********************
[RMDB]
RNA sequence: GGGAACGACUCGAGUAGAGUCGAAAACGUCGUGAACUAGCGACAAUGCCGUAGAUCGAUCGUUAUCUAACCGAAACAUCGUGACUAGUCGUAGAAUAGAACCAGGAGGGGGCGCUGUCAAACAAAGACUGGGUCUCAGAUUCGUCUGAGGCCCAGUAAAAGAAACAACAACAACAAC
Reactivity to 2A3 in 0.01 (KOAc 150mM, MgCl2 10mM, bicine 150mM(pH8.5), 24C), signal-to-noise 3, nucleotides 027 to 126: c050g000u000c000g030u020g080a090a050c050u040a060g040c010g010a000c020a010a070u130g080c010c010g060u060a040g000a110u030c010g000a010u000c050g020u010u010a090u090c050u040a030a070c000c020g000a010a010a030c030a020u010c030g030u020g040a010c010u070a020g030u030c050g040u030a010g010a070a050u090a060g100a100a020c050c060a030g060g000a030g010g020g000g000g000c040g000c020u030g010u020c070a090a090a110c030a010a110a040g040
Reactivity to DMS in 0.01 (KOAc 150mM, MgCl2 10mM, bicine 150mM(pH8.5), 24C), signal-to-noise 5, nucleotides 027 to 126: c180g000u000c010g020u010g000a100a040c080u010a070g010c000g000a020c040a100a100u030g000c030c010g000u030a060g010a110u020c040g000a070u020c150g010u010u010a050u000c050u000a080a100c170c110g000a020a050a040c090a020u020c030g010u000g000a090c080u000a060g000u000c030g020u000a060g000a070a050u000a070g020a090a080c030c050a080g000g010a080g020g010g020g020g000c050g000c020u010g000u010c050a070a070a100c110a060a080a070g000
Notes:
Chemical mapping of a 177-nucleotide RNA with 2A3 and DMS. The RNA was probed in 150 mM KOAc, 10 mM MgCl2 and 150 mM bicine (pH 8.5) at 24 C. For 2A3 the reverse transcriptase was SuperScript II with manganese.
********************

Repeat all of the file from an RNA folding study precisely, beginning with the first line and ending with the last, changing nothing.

[RMDB]
RNA sequence: GGGAACGACUCGAGUAGAGUCGAAAACGUCGUGAACUAGCGACAAUGCCGUAGAUCGAUCGUUAUCUAACCGAAACAUCGUGACUAGUCGUAGAAUAGAACCAGGAGGGGGCGCUGUCAAACAAAGACUGGGUCUCAGAUUCGUCUGAGGCCCAGUAAAAGAAACAACAACAACAAC
Reactivity to 2A3 in 0.01 (KOAc 150mM, MgCl2 10mM, bicine 150mM(pH8.5), 24C), signal-to-noise 3, nucleotides 027 to 126: c050g000u000c000g030u020g080a090a050c050u040a060g040c010g010a000c020a010a070u130g080c010c010g060u060a040g000a110u030c010g000a010u000c050g020u010u010a090u090c050u040a030a070c000c020g000a010a010a030c030a020u010c030g030u020g040a010c010u070a020g030u030c050g040u030a010g010a070a050u090a060g100a100a020c050c060a030g060g000a030g010g020g000g000g000c040g000c020u030g010u020c070a090a090a110c030a010a110a040g040
Reactivity to DMS in 0.01 (KOAc 150mM, MgCl2 10mM, bicine 150mM(pH8.5), 24C), signal-to-noise 5, nucleotides 027 to 126: c180g000u000c010g020u010g000a100a040c080u010a070g010c000g000a020c040a100a100u030g000c030c010g000u030a060g010a110u020c040g000a070u020c150g010u010u010a050u000c050u000a080a100c170c110g000a020a050a040c090a020u020c030g010u000g000a090c080u000a060g000u000c030g020u000a060g000a070a050u000a070g020a090a080c030c050a080g000g010a080g020g010g020g020g000c050g000c020u010g000u010c050a070a070a100c110a060a080a070g000
Notes:
Chemical mapping of a 177-nucleotide RNA with 2A3 and DMS. The RNA was probed in 150 mM KOAc, 10 mM MgCl2 and 150 mM bicine (pH 8.5) at 24 C. For 2A3 the reverse transcriptase was SuperScript II with manganese.